New Corsa gets turned on its head!

When Vauxhall commissioned British artist Alex Chinneck to create a piece inspired by the New Corsa, he aimed high, suspending the car 15 feet in the air at London’s Southbank Centre.

The sculpture, titled ‘Pick Yourself Up and Pull Yourself Together’, turned a parking space on its head, peeling back 15 metres of arching tarmac to turn the car upside-down as it grips the curling road.

corsa-hanging

“I see sculpture as the physical reinterpretation of the material world around us…”

Alex Chinneck said: “I see sculpture as the physical reinterpretation of the material world around us, so by introducing fictional narratives into familiar scenarios, I try to make everyday situations as extraordinary as they can be. I choose to do this through illusions because I think there is something both optimistic and captivating about defying the realms of possibility.

“With an effortlessly curling road, I hoped to transcend the material nature of tarmac and stone, giving these typically inflexible materials an apparent fluidity. Vauxhall allowed me a great amount of creative freedom and this collaboration offered my studio an exciting platform to explore new areas of engineering and fabrication”.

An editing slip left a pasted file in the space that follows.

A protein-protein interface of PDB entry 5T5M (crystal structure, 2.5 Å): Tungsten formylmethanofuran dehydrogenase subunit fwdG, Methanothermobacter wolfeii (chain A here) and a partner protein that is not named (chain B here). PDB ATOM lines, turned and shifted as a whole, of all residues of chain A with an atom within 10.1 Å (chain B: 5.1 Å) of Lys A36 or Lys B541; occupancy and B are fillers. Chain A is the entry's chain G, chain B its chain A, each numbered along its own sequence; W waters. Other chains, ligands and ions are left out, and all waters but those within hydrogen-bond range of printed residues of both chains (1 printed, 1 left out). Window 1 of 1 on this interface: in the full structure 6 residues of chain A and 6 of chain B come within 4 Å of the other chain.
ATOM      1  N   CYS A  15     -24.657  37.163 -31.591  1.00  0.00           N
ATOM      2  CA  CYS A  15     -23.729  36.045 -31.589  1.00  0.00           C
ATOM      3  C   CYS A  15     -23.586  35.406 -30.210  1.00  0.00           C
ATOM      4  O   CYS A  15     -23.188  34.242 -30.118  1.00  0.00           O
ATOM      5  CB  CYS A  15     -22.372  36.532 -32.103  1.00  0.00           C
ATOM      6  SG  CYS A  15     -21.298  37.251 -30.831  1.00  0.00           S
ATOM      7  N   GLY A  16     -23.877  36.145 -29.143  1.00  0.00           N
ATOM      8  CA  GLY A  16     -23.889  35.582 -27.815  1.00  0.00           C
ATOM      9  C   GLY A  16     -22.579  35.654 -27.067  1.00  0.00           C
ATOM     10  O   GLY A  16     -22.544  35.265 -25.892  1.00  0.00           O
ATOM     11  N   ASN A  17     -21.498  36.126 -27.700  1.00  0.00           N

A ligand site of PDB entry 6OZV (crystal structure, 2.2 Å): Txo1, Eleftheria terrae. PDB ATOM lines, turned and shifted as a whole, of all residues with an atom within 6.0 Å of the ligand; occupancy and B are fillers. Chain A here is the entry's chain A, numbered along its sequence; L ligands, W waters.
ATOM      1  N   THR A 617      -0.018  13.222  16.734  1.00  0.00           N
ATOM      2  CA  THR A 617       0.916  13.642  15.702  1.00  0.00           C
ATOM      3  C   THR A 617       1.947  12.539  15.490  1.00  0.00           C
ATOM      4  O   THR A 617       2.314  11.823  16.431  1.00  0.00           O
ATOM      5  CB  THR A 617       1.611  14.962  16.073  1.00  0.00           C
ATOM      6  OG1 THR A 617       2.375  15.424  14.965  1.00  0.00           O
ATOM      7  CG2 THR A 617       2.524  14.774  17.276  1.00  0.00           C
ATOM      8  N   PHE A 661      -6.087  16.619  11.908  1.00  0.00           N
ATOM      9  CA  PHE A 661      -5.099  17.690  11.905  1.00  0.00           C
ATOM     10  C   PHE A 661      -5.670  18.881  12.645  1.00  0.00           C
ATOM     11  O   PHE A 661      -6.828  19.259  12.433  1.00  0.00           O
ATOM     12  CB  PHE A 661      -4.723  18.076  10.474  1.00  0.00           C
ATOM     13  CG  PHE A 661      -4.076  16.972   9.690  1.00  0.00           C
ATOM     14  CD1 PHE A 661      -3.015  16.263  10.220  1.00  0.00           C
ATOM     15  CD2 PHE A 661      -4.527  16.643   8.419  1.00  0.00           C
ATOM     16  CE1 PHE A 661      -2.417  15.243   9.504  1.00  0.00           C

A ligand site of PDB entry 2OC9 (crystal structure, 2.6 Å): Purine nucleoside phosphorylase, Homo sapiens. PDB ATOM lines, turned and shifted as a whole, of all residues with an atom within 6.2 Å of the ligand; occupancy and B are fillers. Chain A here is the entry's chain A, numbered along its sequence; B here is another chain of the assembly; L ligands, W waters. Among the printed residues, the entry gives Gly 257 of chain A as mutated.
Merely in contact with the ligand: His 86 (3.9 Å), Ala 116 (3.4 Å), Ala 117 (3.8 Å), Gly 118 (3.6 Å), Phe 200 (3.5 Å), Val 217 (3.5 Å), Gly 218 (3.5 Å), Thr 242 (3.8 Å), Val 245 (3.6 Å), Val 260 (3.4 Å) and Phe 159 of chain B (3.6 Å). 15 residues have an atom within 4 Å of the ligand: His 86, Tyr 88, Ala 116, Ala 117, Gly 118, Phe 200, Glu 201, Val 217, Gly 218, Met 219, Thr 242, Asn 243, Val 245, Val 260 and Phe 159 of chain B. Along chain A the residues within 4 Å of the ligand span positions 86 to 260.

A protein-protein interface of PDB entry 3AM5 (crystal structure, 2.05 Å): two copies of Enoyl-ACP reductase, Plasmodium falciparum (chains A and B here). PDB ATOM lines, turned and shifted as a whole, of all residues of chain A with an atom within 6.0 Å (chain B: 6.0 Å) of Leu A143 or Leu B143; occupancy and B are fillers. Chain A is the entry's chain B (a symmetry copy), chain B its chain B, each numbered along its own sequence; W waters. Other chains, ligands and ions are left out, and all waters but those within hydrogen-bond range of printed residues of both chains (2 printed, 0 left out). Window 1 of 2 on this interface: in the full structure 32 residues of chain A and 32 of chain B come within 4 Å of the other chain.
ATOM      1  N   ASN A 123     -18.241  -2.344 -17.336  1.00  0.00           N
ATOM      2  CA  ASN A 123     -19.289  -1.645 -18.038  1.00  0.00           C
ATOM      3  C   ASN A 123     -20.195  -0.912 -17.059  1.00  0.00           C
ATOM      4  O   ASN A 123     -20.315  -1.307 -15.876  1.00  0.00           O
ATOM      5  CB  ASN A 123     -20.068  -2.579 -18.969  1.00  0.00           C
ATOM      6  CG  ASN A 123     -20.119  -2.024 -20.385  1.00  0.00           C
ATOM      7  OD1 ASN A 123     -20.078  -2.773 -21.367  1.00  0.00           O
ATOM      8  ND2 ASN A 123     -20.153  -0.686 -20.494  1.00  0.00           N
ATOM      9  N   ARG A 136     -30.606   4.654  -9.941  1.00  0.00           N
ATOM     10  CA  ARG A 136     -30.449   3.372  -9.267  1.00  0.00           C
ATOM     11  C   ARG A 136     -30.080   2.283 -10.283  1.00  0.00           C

After making Covent Garden hover with 2014’s work ‘Take My Lightning, But Don’t ’t Steal My Thunder’ and ‘A Pound of Flesh for 50p’, where a house in Southwark gradually melted to the ground, Alex wanted to create a public installation of significant sculptural and theatrical impact, which complemented the new Corsa’s design.

Mark Adams, Head of Design at Vauxhall, said: “The installation certainly celebrated the new Corsa as a ball of energy – a small car with a big heart. Alex Chinneck’s work is astounding; he’s an amazing British sculptor who creates illusionary structures with the most in-depth engineering and design.”

The sculpture was produced by Alex and a team of structural engineers, steel benders, scenic artists, metal workers, carpenters, tarmac layers and road painters, creating an object that was designed to occupy the absolute maximum UK road-legal dimensions, so it could be installed overnight.

“Simple in concept yet structurally, technically and logistically complex, this project delivered an experience that could be appreciated by different people for different reasons. While I was most excited by the hidden engineering and complex manipulation of concealed steel, others simply enjoyed the accessible theatricality of the illusion at play,” said Alex Chinneck.

To view behind-the-scenes film of the project and its installation, visit www.vauxhall.co.uk/alexchinneck